It’s one thing to be displaced by a hurricane. It’s entirely another matter when real estate developers and US investors take advantage of the archipelago’s disaster for profit, writes Lola Rosario.
The blackout that engulfed Puerto Rico when Hurricane Fiona laid bare the impacts of austerity and privatisation carried under United States fiscal control, reports Barry Sheppard.
Leaders from the Caribbean states are calling on the Donald Trump administration to seriously tackle the climate change crisis.
The call comes amid the Atlantic Hurricane season, one year after a series of hurricanes devastated several Caribbean countries and concerns that warming oceans could see another season of intense storms.
Greenhouse gas emissions contribute to global warming, which creates stronger hurricanes and rising sea levels. These events pose a unique threat to Caribbean countries.
St. Lucia Prime Minister Allen Chastanet said climate change could devastate Caribbean islands if global leaders do not act now to stop its extreme effect on the small islands.
The humanitarian crisis in Puerto Rico continues after almost two months after the hurricanes hit. The imperialist center in Washington continues to refuse to provide anything like adequate aid to its Caribbean colony.
The destruction caused by the two hurricanes that hit the island in September was worsened by a long history of imperialist exploitation, which has devastated the economy and infrastructure. This has greatly deepened over the past decade.
Puerto Rico is facing a huge humanitarian crisis after being hit by two super-strong hurricanes. It suffered a glancing blow by Irma and then a direct hit by Maria, both storms greatly strengthened by warmer ocean water caused by climate change.
The crisis is still unfolding weeks after Maria hit. The full picture and extent of the damage will not be known for some time.
Cuban brigades and volunteers are continuing the arduous task of rebuilding after the damaging and deadly effects of Hurricane Irma, one of the most powerful storms to hit the region that left dozens dead and caused widespread damage.
Described by meteorologists as one of the most powerful hurricanes to hit the Caribbean in a century, Irma left a path of widespread destruction in Cuba and several north-eastern Caribbean Islands, especially Barbuda.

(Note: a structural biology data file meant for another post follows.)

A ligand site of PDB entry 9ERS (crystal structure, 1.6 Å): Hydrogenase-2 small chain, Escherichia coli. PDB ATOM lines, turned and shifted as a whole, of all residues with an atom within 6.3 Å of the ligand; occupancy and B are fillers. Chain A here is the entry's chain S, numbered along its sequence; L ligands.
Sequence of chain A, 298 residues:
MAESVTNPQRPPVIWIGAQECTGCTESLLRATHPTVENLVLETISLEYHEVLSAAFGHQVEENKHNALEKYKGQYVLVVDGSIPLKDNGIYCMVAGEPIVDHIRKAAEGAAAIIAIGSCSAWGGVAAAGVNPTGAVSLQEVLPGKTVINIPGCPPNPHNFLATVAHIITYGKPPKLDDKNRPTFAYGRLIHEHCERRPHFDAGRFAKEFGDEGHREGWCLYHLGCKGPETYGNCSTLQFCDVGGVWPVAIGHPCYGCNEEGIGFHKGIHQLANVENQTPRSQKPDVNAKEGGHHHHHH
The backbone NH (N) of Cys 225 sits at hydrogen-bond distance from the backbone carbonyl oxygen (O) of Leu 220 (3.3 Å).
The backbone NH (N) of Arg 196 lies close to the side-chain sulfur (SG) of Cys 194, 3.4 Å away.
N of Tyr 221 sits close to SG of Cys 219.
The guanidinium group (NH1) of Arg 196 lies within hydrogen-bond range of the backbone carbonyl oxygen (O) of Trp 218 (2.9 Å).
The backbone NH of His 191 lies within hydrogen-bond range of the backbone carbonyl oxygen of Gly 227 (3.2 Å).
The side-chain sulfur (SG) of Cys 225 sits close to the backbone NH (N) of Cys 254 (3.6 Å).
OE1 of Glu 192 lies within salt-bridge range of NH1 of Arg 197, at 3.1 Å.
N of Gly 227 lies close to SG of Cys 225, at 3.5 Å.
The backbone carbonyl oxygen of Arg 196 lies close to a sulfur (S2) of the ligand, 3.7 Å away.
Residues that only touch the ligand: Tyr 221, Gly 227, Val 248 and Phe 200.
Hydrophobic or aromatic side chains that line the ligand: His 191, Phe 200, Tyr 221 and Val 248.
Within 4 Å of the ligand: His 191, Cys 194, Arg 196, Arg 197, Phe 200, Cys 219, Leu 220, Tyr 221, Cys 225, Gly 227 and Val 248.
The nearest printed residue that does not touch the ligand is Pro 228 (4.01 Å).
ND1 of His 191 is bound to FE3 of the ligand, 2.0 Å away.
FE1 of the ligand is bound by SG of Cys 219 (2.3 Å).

Residents of the Caribbean islands of Saint Martin, Saint Barthelemy and the British Virgin Islands have been left with little support to face the humanitarian crisis caused by Hurricane Irma.
According to the latest count, nine people died on the French administered side of Saint Martin and hundreds more were injured after Irma hit on September 5. About 1 million people have had no water or electricity since the hurricane hit with winds of 250 kilometres an hour, destroying around 95% of the French side of Saint Martin.
Hurricane Irma has just passed through the Caribbean, in a procession of tragedies that have destroyed lives and left material damage behind.
In response to this natural disaster, Venezuelan President Nicolas Maduro sent humanitarian aid to Cuba, Antigua and Barbuda (with 95% of buildings in Barbuda destroyed), and the French colony of Saint Martin on September 10.
As Barbuda, part of the Caribbean island nation of Antigua and Barbuda, reels from having almost the entirety of its infrastructure and 95% of its homes destroyed due to Hurricane Irma, the International Monetary Fund (IMF) has rejected a moratorium proposal to discuss the island's US$3 million dollar debt.
The huge devastation, death and misery that Hurricane Harvey wreaked upon Texas and Louisiana has been seen around the world.
Meanwhile, fresh havoc is being wreaked upon the Caribbean and the US’s south-east by Hurricane Irma. In less reported news, more than 1400 people have been killed in recent weeks by horrific flooding in South Asia. The consequences of such disasters caused by extreme weather reveal the intersection of crises caused by the capitalist system.